Once a detailed functional/operational program is developed, the architectural programming process defines the range of spaces necessary to the project. Each space is defined not only in terms of size and basic support system needs (electrical and plumbing), but also in terms of the character of the space, and how it is intended to be used. Indeed, it is these latter characteristics that should determine room size and adjacencies. I.D.E.A.S., Inc. involvement in programming can vary from periodic review of a programming document developed by the designers (6-8 hours) to a more active role in working with the client to develop the functional program (24-40 hours). An example of this is our work at Meriter Retirement Community in Madison, WI.

Physical Environment Design Review

Once schematic designs are underway, periodic review of the plans provides a check-point for insuring that the therapeutic goals of the project are being met through the design. Each review takes between 3 and 5 hours, depending on the stage of completeness of the plans and the clarity of the programming documents. At least three reviews are recommended. A detailed review of final design, prior to developing construction documents, is also recommended, and typically takes 5-15 hours. An example of this is our work at Leonard and Madlyn Abramson Center for Jewish Life in Philadelphia, PA.

Management and Caregiver Staff Training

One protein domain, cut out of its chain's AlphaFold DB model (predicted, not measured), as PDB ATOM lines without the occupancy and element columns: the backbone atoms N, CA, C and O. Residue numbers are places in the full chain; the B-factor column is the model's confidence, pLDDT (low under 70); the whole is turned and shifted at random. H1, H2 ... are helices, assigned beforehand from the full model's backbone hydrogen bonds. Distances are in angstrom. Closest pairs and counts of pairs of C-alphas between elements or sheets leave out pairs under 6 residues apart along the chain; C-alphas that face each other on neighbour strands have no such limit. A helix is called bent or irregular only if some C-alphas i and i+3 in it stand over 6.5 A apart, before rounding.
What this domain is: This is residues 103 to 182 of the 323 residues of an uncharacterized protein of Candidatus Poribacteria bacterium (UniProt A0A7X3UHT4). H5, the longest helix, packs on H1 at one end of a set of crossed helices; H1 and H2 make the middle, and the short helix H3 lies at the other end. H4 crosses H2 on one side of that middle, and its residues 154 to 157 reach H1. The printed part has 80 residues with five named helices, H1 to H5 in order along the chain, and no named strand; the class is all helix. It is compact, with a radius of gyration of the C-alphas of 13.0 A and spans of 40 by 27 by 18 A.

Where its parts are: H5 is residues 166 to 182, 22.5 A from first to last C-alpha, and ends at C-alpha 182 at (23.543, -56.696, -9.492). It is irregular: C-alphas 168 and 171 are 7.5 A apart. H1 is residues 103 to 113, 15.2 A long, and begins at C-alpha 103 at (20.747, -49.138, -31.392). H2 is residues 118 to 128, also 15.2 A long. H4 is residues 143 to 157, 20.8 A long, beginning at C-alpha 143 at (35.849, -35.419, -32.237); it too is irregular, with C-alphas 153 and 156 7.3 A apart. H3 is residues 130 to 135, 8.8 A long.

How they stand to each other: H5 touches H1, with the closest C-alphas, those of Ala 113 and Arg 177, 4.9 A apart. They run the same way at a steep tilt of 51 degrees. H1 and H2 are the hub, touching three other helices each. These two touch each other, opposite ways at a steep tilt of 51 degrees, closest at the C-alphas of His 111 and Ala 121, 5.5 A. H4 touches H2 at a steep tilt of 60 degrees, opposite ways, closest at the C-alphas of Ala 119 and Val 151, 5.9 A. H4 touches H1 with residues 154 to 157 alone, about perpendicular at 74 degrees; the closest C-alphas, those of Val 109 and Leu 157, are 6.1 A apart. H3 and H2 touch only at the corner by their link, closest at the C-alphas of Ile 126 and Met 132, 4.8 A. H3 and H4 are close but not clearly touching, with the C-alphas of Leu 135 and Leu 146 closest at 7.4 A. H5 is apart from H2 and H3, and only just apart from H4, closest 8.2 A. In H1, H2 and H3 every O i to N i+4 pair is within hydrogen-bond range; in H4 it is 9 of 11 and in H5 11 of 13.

Knowledgeable and skilled caregivers are likely the most critical component to a successful, supportive care setting. Staff training should be linked with the therapeutic goals of the project to insure that the residents are receiving the desired care services. The services, and consequently the amount of time needed, for this phase of the process can vary widely, depending on existing staff knowledge and resources. Some facilities request simple directives to other available training resources, while others request a complete training package tailored to the facility’s needs. An example of this is our work at Friendship Village in Dublin, OH.

Planning Successful Long Term Care Interiors

Interior designers play a major role in the design process, as they are responsible for much of what clients and visitors “see” in the building. For long-term success, the interiors need to meet the needs of the residents’ decreased sensory receptivity, the needs of staff and families, as well as meeting the functional requirements of the maintenance department. Ideally, the interior designer is selected and brought into the process early in the project. This insures that they understand the goals of the project, and increases the likelihood that the interior design is both aesthetic and functional. Time needed for interiors varies considerably, depending on several factors (when the interior designers were involved in the project, their previous experience with and knowledge about elderly, etc.). We typically allocate between 8 and 20 hours. An example of this is our work at Ohio Eastern Star in Mt. Vernon, OH.

Post-Occupancy Evaluation of the New Building

While this is commonly not discussed in the early stages of a project, planning for a post-occupancy evaluation provides important feedback to both the client and the designers. Matching the reality of an operating facility against the therapeutic goals and functional program helps to identify potential problem areas. Early detection of emerging problems can lead to the development of more effective strategies for their resolution. Again, the amount of time varies considerably, but ranges from 6 to 60 hours. An example of this is our work at Creekview in Oshkosh, WI.

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I.D.E.A.S., Inc., 8051 Chardon Road, Kirtland, Ohio 44094 | Phone: 440.256.1880 | Fax: 440.256.1881